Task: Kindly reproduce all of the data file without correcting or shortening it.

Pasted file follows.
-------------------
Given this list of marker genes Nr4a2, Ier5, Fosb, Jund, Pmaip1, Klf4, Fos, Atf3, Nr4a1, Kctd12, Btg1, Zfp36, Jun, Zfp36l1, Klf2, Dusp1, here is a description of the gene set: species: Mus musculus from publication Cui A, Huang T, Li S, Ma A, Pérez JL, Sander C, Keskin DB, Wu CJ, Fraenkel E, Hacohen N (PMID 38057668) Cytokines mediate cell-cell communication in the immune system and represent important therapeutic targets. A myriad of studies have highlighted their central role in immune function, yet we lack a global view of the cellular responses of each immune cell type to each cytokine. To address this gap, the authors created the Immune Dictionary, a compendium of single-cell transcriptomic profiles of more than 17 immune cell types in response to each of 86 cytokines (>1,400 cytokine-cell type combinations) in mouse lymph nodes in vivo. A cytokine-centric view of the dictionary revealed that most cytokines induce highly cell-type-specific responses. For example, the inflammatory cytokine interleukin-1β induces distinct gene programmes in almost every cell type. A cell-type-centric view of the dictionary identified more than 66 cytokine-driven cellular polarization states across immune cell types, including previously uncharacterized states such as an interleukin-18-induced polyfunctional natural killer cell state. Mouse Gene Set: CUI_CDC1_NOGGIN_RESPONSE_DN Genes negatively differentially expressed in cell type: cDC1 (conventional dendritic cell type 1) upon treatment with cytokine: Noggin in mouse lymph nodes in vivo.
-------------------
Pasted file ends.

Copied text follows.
Given this list of marker genes Nr4a2, Ier5, Fosb, Jund, Pmaip1, Klf4, Fos, Atf3, Nr4a1, Kctd12, Btg1, Zfp36, Jun, Zfp36l1, Klf2, Dusp1, here is a description of the gene set: species: Mus musculus from publication Cui A, Huang T, Li S, Ma A, Pérez JL, Sander C, Keskin DB, Wu CJ, Fraenkel E, Hacohen N (PMID 38057668) Cytokines mediate cell-cell communication in the immune system and represent important therapeutic targets. A myriad of studies have highlighted their central role in immune function, yet we lack a global view of the cellular responses of each immune cell type to each cytokine. To address this gap, the authors created the Immune Dictionary, a compendium of single-cell transcriptomic profiles of more than 17 immune cell types in response to each of 86 cytokines (>1,400 cytokine-cell type combinations) in mouse lymph nodes in vivo. A cytokine-centric view of the dictionary revealed that most cytokines induce highly cell-type-specific responses. For example, the inflammatory cytokine interleukin-1β induces distinct gene programmes in almost every cell type. A cell-type-centric view of the dictionary identified more than 66 cytokine-driven cellular polarization states across immune cell types, including previously uncharacterized states such as an interleukin-18-induced polyfunctional natural killer cell state. Mouse Gene Set: CUI_CDC1_NOGGIN_RESPONSE_DN Genes negatively differentially expressed in cell type: cDC1 (conventional dendritic cell type 1) upon treatment with cytokine: Noggin in mouse lymph nodes in vivo.